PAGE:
Market Overview: Supply Chain Sustainability

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Executive Summary

Achieving sustainable supply chains is still the main challenge for firms seeking to meet ESG and sustainability goals and ensure business resilience. With climate, economic and socio-political disruptions impacting supply chains, businesses need to understand the difficulties of advancing supply chain sustainability – and appreciate the pace of innovation in this space. This report informs organizations about the varied software types supporting supply chain sustainability data collection, reporting, risk management and supplier engagement, considering how vendor heritage strengthens certain capabilities. Additionally, the report provides software vendors with insights into corporate priorities and a deep understanding of the different players navigating the supply chain sustainability software market. 

Table of contents

Regulatory pressure and risk exposure push firms to integrate ESG and sustainability goals in the supply chain
Upcoming regulations hold firms accountable for their ESG and sustainability impact across the value chain
Firms increasingly recognize ESG and sustainability issues as risk factors in their supply chains
Blind spots and cost considerations hinder the formation of ESG-aligned supply chains
Effective supply chain sustainability strategies merge accountability, adaptability and resilience
Diverse ESG supply chain goals span a spectrum of passive to active strategies
Supply chain sustainability priorities shape buyers’ demand for software and services
Digital strategies must match firms’ sustainability priorities for the supply chain

Supply chain sustainability software enables three key use cases for buyers
Vendors offer diverse solutions with varying applicability to supply chain sustainability needs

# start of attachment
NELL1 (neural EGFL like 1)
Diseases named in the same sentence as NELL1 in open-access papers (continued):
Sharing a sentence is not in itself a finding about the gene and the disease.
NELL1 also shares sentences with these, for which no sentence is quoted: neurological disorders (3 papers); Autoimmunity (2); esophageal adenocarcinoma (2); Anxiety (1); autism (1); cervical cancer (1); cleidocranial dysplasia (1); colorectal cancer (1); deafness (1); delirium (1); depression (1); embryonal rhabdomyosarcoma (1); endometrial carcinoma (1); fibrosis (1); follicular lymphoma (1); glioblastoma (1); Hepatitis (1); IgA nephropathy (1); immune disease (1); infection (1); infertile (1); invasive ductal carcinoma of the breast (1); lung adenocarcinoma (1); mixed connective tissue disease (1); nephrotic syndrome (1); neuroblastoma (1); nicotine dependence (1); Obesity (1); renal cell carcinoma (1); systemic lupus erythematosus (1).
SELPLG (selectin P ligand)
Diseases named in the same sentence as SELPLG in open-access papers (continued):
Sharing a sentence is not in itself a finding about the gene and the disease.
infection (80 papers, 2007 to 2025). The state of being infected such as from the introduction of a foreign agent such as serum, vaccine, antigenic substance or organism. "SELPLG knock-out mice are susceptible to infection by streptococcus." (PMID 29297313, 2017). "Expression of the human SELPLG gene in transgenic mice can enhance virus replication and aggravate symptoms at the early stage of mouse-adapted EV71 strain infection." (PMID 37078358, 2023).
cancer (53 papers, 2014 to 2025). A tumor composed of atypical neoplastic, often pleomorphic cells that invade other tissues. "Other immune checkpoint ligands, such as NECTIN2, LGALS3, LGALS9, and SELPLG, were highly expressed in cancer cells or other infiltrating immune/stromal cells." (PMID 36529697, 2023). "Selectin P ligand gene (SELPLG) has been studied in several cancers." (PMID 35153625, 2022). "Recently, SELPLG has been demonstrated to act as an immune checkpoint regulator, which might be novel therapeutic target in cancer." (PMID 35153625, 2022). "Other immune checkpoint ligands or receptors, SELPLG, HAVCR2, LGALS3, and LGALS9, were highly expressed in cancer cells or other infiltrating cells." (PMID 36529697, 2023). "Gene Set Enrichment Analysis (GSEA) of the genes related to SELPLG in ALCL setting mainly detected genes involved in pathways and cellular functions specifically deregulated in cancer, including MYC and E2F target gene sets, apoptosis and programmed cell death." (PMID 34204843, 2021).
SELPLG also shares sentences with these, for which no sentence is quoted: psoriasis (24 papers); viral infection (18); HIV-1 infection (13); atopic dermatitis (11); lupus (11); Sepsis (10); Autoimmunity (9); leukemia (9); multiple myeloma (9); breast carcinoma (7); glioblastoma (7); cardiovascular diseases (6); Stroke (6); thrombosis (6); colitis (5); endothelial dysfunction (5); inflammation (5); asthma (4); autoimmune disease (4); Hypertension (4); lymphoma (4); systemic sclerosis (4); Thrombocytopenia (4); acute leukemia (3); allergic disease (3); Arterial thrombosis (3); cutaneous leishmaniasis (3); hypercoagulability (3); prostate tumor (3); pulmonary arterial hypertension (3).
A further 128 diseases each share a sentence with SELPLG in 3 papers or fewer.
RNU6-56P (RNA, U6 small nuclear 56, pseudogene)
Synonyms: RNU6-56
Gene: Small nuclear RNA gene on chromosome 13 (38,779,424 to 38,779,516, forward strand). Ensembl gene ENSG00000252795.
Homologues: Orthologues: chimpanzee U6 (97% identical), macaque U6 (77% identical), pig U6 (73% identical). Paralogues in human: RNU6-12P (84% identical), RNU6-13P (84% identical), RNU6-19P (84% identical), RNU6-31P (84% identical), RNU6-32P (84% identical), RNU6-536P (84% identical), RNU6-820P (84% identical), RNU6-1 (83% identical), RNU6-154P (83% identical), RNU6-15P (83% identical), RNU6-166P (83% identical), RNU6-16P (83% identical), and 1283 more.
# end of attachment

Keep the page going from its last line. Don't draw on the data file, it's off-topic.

Supply chain sustainability will test and boost business resilience
AI, supplier engagement and industry collaboration drive innovation in supply chain sustainability

Table of figures

Figure 1. Comparison of passive and active supply chain sustainability strategies 
Figure 2. Priorities of buyers of supply chain sustainability software and services
Figure 3. Supply chain sustainability software use cases and sub-segments
Figure 4. Additional software vendors with offerings for supply chain sustainability

About the authors

Elisa Molero

Industry Analyst
Elisa Molero is an Industry Analyst in the Verdantix ESG & Sustainability practice. Her current research agenda focuses on emerging solutions and global market trends around supply chain sustainability. Her background is in Economics, Leadership and Governance (BSc, University of Navarra). Prior to joining Verdantix, Elisa worked as a research analyst at the Centre For Economic Performance at the London School of Economics, where she completed a Master’s degree in Global Politics, with Distinction.

Guy Lewis

Industry Analyst
Guy is an Industry Analyst in the Verdantix ESG & Sustainability practice. He currently leads research on circular economy software and services and supports research across several other ESG and sustainability themes. Prior to joining Verdantix, Guy was an energy specialist helping to optimize member experience, through which he gained knowledge of both operations and smart technologies. Guy holds a BA in Geography from the University of Manchester, with a placement year at the University of Queensland.

Kim Knickle

Research Director, ESG & Sustainability
Kimberly Knickle is Research Director of the ESG & Sustainability practice at Verdantix. Her research areas encompass ESG regulations and reporting, ESG risk, supply chain sustainability, circular economy, social impact, and sustainable finance. Kim has worked for more than 20 years in the IT industry, providing research and analysis to help companies invest wisely in new technologies. Before joining the analyst industry, she held various roles in IT services, engineering and product safety testing, beginning her career at Underwriters Laboratories, Inc. Kim holds an MBA from Boston University and a BS in Electrical Engineering from Cornell.

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